Republican senators blocked legislation that included a debt limit suspension earlier this week.

Raising the debt ceiling is one of the primary uses of the budget reconciliation process. Democrats had the opportunity to raise the limit earlier this year when they approved a sweeping coronavirus relief package through reconciliation, but they opted against it at the time. (This February story from the Wall Street Journal’s Richard Rubin is worth looking back on today.)

Democrats didn’t include instructions to address the debt ceiling in their second budget, either. But the Senate parliamentarian issued an opinion earlier this year saying that previously adopted budgets can be revised under certain parameters. In this case, Democrats could revise their already-passed budget to include instructions to raise the debt limit. They would then be able to pass a debt ceiling increase without any Republican votes in the Senate. Democrats could do this in a separate bill—they would not have to do it as part of the larger $3.5 trillion Build Back Better package, which is not yet finalized.

This approach mandates an intensive floor debate and amendments process, which would not only take up time, but would also give Republicans the chance to offer amendments that Democrats may find politically inconvenient.

“If we had put raising the debt ceiling in the reconciliation instruction to begin with, we could do that,” Sen. Tim Kaine, a Virginia Democrat, told The Dispatch. “Having not put it in, I think it’s very difficult to go back and amend the reconciliation instruction.”

And Hawaii Sen. Mazie Hirono told reporters she “would describe it as a hellacious process” and Republicans “will try to subvert it every chance they get.”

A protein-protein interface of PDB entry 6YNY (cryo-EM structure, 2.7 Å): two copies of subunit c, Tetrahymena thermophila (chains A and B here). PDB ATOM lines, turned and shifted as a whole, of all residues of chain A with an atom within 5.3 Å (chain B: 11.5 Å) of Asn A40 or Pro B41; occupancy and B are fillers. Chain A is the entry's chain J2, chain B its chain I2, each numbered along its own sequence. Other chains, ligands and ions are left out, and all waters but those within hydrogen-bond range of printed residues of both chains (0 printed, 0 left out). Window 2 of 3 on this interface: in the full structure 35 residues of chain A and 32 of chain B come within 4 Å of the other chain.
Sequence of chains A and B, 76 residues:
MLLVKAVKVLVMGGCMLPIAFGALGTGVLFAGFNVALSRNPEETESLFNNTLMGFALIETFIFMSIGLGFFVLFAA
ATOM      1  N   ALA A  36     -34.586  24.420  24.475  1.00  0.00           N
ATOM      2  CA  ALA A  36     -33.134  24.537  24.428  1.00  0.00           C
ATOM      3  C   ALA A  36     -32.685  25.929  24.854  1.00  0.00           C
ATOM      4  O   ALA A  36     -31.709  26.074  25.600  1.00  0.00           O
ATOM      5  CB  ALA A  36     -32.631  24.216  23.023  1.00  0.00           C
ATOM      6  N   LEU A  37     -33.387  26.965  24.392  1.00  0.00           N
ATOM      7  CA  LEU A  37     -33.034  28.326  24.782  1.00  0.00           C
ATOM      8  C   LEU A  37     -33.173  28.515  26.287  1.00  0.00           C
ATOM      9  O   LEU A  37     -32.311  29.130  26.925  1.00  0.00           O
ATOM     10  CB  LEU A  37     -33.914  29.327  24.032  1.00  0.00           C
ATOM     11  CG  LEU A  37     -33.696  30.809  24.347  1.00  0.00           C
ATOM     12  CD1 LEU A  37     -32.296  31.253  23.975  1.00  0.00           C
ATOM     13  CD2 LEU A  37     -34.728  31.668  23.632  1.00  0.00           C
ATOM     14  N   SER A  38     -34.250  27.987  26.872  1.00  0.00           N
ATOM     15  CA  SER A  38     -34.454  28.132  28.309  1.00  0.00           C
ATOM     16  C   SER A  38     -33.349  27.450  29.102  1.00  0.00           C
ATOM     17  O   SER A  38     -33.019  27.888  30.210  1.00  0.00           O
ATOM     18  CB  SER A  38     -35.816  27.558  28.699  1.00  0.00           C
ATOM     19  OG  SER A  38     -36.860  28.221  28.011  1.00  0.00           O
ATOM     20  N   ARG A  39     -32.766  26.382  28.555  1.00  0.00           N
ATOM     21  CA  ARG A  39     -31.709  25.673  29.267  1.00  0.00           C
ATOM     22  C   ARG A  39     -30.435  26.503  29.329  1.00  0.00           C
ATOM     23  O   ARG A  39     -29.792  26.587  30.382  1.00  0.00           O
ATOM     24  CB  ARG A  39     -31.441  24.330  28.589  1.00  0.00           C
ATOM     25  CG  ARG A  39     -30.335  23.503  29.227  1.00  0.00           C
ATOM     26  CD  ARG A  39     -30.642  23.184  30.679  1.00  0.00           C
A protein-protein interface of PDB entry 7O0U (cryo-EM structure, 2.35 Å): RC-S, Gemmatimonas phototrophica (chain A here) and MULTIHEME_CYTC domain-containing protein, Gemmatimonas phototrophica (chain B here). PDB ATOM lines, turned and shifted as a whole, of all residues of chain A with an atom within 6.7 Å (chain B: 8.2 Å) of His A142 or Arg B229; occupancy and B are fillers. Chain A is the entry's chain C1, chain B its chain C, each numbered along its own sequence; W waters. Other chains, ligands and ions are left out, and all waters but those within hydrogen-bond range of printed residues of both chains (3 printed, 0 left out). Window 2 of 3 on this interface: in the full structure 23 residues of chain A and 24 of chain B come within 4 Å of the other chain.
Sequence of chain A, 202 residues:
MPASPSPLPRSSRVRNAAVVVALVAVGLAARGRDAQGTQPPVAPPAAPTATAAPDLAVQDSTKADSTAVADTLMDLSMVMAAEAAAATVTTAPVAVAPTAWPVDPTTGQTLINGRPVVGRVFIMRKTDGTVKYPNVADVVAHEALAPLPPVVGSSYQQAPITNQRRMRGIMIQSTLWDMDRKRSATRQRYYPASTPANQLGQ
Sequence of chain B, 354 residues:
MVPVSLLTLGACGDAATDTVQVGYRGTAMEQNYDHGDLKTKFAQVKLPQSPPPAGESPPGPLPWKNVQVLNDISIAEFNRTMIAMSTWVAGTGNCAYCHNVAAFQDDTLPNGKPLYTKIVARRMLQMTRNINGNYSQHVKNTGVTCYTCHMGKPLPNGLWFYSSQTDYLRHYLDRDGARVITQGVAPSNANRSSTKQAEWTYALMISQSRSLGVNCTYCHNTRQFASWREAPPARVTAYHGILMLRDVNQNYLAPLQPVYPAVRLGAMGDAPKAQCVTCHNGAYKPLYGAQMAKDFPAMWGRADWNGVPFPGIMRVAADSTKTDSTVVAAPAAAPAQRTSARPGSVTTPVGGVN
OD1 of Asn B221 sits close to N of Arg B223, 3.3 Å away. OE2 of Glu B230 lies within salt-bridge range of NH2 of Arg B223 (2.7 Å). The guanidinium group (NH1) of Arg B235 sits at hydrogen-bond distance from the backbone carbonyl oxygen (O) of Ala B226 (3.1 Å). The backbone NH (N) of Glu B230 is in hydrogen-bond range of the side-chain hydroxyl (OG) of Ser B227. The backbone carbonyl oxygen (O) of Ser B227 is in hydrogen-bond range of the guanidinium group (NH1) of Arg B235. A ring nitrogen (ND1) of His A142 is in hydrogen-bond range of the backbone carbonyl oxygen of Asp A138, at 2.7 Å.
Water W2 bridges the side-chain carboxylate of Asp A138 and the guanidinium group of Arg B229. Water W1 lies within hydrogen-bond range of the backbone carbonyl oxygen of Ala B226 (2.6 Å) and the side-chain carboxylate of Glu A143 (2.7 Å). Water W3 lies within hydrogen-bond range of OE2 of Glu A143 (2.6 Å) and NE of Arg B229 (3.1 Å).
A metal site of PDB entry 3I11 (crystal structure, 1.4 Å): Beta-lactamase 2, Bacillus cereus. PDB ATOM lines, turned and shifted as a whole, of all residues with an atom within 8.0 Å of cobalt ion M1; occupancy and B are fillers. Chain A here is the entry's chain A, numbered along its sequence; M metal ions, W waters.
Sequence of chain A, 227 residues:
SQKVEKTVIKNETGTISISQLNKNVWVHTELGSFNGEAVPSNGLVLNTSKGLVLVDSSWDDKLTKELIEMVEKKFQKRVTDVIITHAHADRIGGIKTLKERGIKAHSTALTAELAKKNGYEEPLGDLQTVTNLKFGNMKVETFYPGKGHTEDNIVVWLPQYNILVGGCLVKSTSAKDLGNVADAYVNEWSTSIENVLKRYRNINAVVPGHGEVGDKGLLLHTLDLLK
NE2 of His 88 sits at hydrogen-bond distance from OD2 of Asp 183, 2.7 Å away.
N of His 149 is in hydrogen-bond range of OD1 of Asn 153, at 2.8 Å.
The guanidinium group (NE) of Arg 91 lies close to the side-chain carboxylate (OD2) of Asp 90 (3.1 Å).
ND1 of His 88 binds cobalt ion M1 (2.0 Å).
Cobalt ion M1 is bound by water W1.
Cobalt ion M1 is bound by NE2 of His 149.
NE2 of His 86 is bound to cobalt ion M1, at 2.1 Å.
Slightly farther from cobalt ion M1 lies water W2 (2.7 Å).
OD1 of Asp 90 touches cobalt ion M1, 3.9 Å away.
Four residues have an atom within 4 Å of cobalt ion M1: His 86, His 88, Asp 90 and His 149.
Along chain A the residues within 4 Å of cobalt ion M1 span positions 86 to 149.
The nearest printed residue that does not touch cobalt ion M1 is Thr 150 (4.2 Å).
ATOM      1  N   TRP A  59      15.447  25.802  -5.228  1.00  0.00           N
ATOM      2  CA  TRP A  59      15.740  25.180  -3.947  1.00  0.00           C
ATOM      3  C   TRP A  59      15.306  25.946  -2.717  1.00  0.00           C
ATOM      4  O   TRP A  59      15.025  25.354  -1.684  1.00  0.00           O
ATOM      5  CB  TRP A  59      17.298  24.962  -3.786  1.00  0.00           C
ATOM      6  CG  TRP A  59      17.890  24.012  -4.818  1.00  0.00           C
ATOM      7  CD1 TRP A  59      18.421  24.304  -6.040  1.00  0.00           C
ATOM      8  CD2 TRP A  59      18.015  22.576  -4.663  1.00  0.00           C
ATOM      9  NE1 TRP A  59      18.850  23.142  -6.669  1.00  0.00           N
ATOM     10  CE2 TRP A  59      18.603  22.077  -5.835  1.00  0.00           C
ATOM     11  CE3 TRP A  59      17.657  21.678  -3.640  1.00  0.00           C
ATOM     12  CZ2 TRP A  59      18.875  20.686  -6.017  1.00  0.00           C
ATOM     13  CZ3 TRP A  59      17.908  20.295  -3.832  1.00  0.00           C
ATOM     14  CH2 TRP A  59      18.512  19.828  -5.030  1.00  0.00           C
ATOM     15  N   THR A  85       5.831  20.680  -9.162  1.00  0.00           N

The Treasury Department has been using “extraordinary measures” to pay its obligations since the debt ceiling came back into effect in August after being suspended for two years. Those measures are expected to run out around October 18, according to Treasury Secretary Janet Yellen. 

Republican Sen. John Barrasso said Wednesday that there is still enough time for Democrats to pursue a debt limit hike through reconciliation. 

“They’ve had two months to work on this,” he said. “They can get this done. There’s a way to do it. There’s plenty of time to do it.”

Worth Your Time

  • In The Atlantic, Morgan Ome and Christian Paz write about a strange, burgeoning social media trend among young people: nostalgia for the earliest days of the pandemic. Using music and pop culture references associated with March and April 2020—remember Tiger King?—content creators are racking up millions of views tapping into their peers’ fond recollections of a time where the world seemed more united in the face of a common threat. “We were just feeling nostalgic for this period of time where we felt such togetherness, even though we were physically isolated. And I feel like that has dissipated over the past year and a half,” one user said. “Why do these videos resonate? According to David Newman, a researcher at UC San Francisco, nostalgia is a natural response to uncertainty and dissatisfaction. … In Newman’s studies on nostalgia, he has found that on a day-to-day basis, most people feel nostalgic when they’re also feeling lonely or isolated. Whether because of the return of masks, electoral turmoil, or the recent Delta surge, people may be longing for a time when the gravity of the situation hadn’t fully set in. As time passes, we may forget negative memories and hold on to the positive ones, Newman and other psychology experts told us.”